The assumption that consumers maximize utility leads to downward-sloping demand curves. Actually, even non-rational or random behavior will lead to a downward-sloping demand curve, as economist Gary Becker has demonstrated, but this demand curve does not have the same interpretation that a demand curve based on utility maximization (trying to attain goals) has.
Becker's argument is quite simple. Because the budget line is a constraint separating what is possible from what is not possible, even non-rational consumers face a budget constraint. Becker notes that if people randomly purchase goods, they will be randomly distributed, either along a budget constraint or within the area bordered by the budget constraint. (Becker considers both cases.) If the price of a good increases, the budget line will shift and a new random distribution of points will occur. The geometry of the situation implies that, on the average, people will buy less of a good as its price rises.1
Although the demand curve of non-rational consumers will slope downward, it can no longer be interpreted as a locus of points of consumer equilibrium. With the assumption of utility maximization, the preferences and prices used to construct the graph above imply that q2 is the amount of good A that is optimal for the consumer. If either more (q3) or less (q1) is being used, there is an incentive to change behavior because it would lead to better fulfillment of goals. However, if behavior is random and not concerned with fulfilling goals, point x is as good as point z. Thus, the argument that price controls have unintended results depends on the assumption that behavior is goal-directed, which means that people respond to incentives.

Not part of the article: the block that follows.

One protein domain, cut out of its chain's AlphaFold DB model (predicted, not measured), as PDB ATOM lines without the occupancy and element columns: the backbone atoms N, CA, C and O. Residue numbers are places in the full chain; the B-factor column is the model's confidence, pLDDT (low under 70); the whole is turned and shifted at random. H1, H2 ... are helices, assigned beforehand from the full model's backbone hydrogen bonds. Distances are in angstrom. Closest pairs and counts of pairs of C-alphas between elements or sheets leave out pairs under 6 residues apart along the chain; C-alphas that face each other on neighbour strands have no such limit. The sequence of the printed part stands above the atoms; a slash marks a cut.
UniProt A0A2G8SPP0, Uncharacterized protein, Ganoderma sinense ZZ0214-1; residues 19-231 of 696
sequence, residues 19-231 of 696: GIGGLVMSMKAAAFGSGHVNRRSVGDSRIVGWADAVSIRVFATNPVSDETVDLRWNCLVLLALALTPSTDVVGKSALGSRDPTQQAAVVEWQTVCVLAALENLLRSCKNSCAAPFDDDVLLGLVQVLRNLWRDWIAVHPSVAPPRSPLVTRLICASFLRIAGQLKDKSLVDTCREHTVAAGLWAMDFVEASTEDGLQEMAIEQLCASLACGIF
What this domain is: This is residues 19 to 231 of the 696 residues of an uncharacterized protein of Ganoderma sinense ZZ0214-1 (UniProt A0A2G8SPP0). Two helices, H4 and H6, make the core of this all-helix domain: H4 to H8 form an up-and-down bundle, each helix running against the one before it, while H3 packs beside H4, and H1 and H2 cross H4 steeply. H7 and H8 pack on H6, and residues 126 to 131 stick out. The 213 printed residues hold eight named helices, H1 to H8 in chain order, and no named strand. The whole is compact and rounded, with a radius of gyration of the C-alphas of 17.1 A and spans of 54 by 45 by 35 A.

Utility maximization suggests that the demand curve, because it measures buyer's willingness to pay, shows marginal benefits to buyers. The table below indicates that people will buy only one item if the price is $5.00, or that people are willing to pay $5.00 for the first item. They are not willing to pay $5.00 for a second item, but only $4.00. A second item has a smaller marginal benefit than the first because of the law of diminishing marginal utility. The equimarginal principle suggests that as price gets lower, consumers find that they must use more of an item to keep equality among marginal-utility-to-price ratios. Alternatively, as people use more of an item, its marginal utility drops, and so must its price if they are to stay in equilibrium.
|A Demand Curve
||Amount People Are
Willing to Buy
This notion of the demand curve has an interesting implication known as the consumers' surplus. If in the table above consumers are buying three items, they must pay a total of $9.00. But the total value to them is $5.00 + $4.00 + $3.00 = $12.00. There is a surplus value of $3.00. In a more intuitive example, suppose that a person has been working in the hot sun all afternoon and is extremely thirsty. This person may be willing to pay as much as $2.00 for a cold beer, but if he can buy it for only $.50, he thinks he has found a good deal and may buy two or three. The difference between the maximum a person would pay and the actual amount that he does pay is consumers' surplus. In other words, consumers' surplus is the difference between the value in use of an item and its value in exchange.
Notice that consumers' surplus is not related to the type of surplus that occurs in a market when price is above market-clearing price. Perhaps economists would have avoided this possible confusion if they had used a term other than consumers' surplus for this concept, but they did not and the term is now well-established.
In the early days of economics people puzzled over what was called the paradox of value. This paradox disappears once we understand consumer surplus.
1 Irrational Behavior and Economic Theory, Journal of Political Economy, Vol. 70 No. 1, (Feb 1962) pp. 1-13.
Copyright Robert Schenk